Not to be outdone, David Buckley brought along a robot. Or robots to be precise. Varying from small wooden bipeds right up to an educational and friendly large white plastic wheeled robot (pictures below), at times David seemed like a shepherd counting his lost sheep as the robots walked off all over the place, including sometimes out of the door! David has a long standing interest in robotics and last year demonstrated a turtle-style robot called Zero-2 programmed via a serial cable from a QL. David explained how well children react to and interact with these robots, a bit like interacting with a pet in some cases, and of course some of the robots were programmed to interact with you in a limited fashion. For example, the ultrasonic transducers are mounted to look like eyes. The big white robot was an educational recycling tool which can interact with youngsters to help teach about recycling, for example. The robot played back recorded messages, danced its arms to music, had blue LEDs on its face so could easily be made to look as though it was looking at you and following your movements, sometimes uncannily so.


Rich Mellor had also brought along his new QL Games Collection 1 pack, a pack of ten games which are designed to run on a Windows based PC under Q-emuLator for just 10.00 and available from SellMyRetro.com. To quote Rich, "We hope this will help distil the comments that the QL was only ever a business machine and will hopefully help promote the QL itself."


Committee members were filming some of the proceedings and videos will be available on the Quanta website in time.


The AGM commenced at about 2pm and there was a lot of business to go through. Dan Abbott has resigned as webmaster and Keith Dunbar has resigned as Treasurer, although Keith will now take on the webmaster role. Sarah Gilpin remains as Chairman of Quanta this year and John Gilpin returns to the committee as the new Membership Secretary and Treasurer. The new constitution was voted in by a large majority, but one Special Resolution, to reduce the term of office for an Officer from 3 years to 2 years, was defeated.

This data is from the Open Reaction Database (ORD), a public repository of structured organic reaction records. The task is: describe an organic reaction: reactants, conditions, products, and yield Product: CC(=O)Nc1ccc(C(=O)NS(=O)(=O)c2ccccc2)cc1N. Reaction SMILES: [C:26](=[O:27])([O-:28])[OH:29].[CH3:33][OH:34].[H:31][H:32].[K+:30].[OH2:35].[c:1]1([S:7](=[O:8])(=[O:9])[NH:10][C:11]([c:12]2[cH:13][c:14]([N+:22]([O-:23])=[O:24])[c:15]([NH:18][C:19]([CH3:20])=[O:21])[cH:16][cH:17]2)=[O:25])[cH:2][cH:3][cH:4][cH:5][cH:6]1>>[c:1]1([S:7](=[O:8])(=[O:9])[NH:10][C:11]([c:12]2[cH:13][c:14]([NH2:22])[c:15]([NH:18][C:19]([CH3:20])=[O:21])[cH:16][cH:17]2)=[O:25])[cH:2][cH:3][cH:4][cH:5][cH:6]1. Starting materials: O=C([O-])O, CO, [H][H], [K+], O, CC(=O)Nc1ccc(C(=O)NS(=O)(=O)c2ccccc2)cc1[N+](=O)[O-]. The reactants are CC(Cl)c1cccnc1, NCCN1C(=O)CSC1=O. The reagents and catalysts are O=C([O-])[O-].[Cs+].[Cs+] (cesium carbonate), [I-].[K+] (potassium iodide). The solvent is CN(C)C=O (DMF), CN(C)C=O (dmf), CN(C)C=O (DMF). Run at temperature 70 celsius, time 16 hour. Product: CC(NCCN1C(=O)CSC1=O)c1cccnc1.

Some hilarity ensued when it was spotted that some columns of figures in the accounts did not add up correctly. This was traced to the fact that when the spreadsheet of accounts was included in the little AGM booklet an error had occurred in the column ranges, leading to it accidentally adding the year '2011' to the totals. Luckily, this only applied to the printed version - the ones presented to the auditor were correct and certified!


After the AGM a brief committee meeting was held where among other things it was pointed out that 2014 will be the 30th anniversary of the QL and Quanta and the whole QL community should plan ahead for an extra special event during that year and a few suggestions were discussed. Anyone with ideas and suggestions is welcome to contact the Quanta Committee. We also need to look at trying to find new venues for Quanta workshops and would consider applications from individuals as well as from sub-groups who can offer a suitable venue. The fairly low attendance this year also means we need to look for ideas on how to try to encourgae more QL users (not just members) to attend.


Pictures from the meeting

Here are some of the pictures I took at the meeting. Remember that non-members are always welcome to attend the Quanta workshops!

QL-SD card interface, ROM port version
Adrian Ives at his stand
QL-SD Card interface, ROM port version

 
Adrian Ives at his stand

 
Prototype internal interface
Prototype ROM and expansion card
Prototype internal interface board

 
Prototype ROM and expansion slot

 
Picture of the very first Ser-Usb device
Picture of Chris Grogan, Alison Southern and John Southern
Picture of the very first Ser-Usb device, serial number 001!

 
Alsion Southern and family deeply engrossed, while Chris Grogan looks on.

 
George Gwilt, Lee Privett and Rich Mellor
A collection of robots
George Gwilt, Lee Privett and Rich Mellor

Contrary to rumours circulating, this is NOT a picture of the 2012 Quanta Committee
Picture of David Buckley and Bob Spelten jr.Picture of the Editor meeting a robot!
David Buckley introduces Bob Spelten to a robot (or is that the other way around?)

Quanta Editor Lee Privett meets the robot (the Editor is the one on the right in case you thought...)

 

Some pictures taken at the Quanta Workshop and AGM in Manchester, March 2012